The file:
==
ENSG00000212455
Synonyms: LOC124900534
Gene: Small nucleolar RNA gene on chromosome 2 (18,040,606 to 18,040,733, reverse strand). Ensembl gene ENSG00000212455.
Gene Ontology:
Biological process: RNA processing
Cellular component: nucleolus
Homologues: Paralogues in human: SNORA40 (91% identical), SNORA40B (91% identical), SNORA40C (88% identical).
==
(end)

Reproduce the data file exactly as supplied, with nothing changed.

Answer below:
ENSG00000212455
Synonyms: LOC124900534
Gene: Small nucleolar RNA gene on chromosome 2 (18,040,606 to 18,040,733, reverse strand). Ensembl gene ENSG00000212455.
Gene Ontology:
Biological process: RNA processing
Cellular component: nucleolus
Homologues: Paralogues in human: SNORA40 (91% identical), SNORA40B (91% identical), SNORA40C (88% identical).